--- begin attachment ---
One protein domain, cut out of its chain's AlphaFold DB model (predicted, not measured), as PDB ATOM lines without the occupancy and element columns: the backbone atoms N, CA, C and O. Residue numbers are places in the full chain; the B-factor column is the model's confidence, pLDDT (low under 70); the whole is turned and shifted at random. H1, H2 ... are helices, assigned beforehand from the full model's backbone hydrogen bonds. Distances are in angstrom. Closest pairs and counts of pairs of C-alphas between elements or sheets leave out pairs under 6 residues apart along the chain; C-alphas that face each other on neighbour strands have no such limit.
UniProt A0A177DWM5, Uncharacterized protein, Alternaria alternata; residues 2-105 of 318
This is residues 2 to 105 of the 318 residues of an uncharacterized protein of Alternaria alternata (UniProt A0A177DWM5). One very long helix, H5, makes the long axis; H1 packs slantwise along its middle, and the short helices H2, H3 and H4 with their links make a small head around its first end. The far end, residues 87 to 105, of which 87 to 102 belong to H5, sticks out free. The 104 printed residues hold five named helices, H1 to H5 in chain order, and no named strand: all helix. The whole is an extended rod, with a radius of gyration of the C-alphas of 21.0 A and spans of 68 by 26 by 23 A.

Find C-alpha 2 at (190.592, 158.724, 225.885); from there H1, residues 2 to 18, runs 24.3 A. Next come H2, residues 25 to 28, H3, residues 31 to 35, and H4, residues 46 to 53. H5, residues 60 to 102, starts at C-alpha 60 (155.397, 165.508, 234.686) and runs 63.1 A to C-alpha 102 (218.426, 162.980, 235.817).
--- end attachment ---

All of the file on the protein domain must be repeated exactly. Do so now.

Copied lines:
One protein domain, cut out of its chain's AlphaFold DB model (predicted, not measured), as PDB ATOM lines without the occupancy and element columns: the backbone atoms N, CA, C and O. Residue numbers are places in the full chain; the B-factor column is the model's confidence, pLDDT (low under 70); the whole is turned and shifted at random. H1, H2 ... are helices, assigned beforehand from the full model's backbone hydrogen bonds. Distances are in angstrom. Closest pairs and counts of pairs of C-alphas between elements or sheets leave out pairs under 6 residues apart along the chain; C-alphas that face each other on neighbour strands have no such limit.
UniProt A0A177DWM5, Uncharacterized protein, Alternaria alternata; residues 2-105 of 318
This is residues 2 to 105 of the 318 residues of an uncharacterized protein of Alternaria alternata (UniProt A0A177DWM5). One very long helix, H5, makes the long axis; H1 packs slantwise along its middle, and the short helices H2, H3 and H4 with their links make a small head around its first end. The far end, residues 87 to 105, of which 87 to 102 belong to H5, sticks out free. The 104 printed residues hold five named helices, H1 to H5 in chain order, and no named strand: all helix. The whole is an extended rod, with a radius of gyration of the C-alphas of 21.0 A and spans of 68 by 26 by 23 A.

Find C-alpha 2 at (190.592, 158.724, 225.885); from there H1, residues 2 to 18, runs 24.3 A. Next come H2, residues 25 to 28, H3, residues 31 to 35, and H4, residues 46 to 53. H5, residues 60 to 102, starts at C-alpha 60 (155.397, 165.508, 234.686) and runs 63.1 A to C-alpha 102 (218.426, 162.980, 235.817).